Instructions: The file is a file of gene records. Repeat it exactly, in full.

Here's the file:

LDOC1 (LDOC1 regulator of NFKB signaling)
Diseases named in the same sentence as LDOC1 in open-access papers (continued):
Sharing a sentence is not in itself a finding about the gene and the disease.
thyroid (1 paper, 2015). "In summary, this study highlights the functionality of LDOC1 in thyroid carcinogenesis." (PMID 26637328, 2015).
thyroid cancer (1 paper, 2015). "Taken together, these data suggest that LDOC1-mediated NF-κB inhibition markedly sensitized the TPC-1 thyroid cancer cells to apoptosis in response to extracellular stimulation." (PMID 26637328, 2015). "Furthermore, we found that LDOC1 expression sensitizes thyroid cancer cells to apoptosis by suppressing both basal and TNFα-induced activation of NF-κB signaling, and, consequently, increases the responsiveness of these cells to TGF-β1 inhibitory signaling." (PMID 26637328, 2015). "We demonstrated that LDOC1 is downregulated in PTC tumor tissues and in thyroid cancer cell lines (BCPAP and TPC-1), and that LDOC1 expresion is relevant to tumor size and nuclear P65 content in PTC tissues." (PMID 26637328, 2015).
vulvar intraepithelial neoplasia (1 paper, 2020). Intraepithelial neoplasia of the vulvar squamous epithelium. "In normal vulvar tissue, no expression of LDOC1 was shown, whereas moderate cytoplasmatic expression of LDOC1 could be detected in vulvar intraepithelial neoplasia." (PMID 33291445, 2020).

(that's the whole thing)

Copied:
LDOC1 (LDOC1 regulator of NFKB signaling)
Diseases named in the same sentence as LDOC1 in open-access papers (continued):
Sharing a sentence is not in itself a finding about the gene and the disease.
thyroid (1 paper, 2015). "In summary, this study highlights the functionality of LDOC1 in thyroid carcinogenesis." (PMID 26637328, 2015).
thyroid cancer (1 paper, 2015). "Taken together, these data suggest that LDOC1-mediated NF-κB inhibition markedly sensitized the TPC-1 thyroid cancer cells to apoptosis in response to extracellular stimulation." (PMID 26637328, 2015). "Furthermore, we found that LDOC1 expression sensitizes thyroid cancer cells to apoptosis by suppressing both basal and TNFα-induced activation of NF-κB signaling, and, consequently, increases the responsiveness of these cells to TGF-β1 inhibitory signaling." (PMID 26637328, 2015). "We demonstrated that LDOC1 is downregulated in PTC tumor tissues and in thyroid cancer cell lines (BCPAP and TPC-1), and that LDOC1 expresion is relevant to tumor size and nuclear P65 content in PTC tissues." (PMID 26637328, 2015).
vulvar intraepithelial neoplasia (1 paper, 2020). Intraepithelial neoplasia of the vulvar squamous epithelium. "In normal vulvar tissue, no expression of LDOC1 was shown, whereas moderate cytoplasmatic expression of LDOC1 could be detected in vulvar intraepithelial neoplasia." (PMID 33291445, 2020).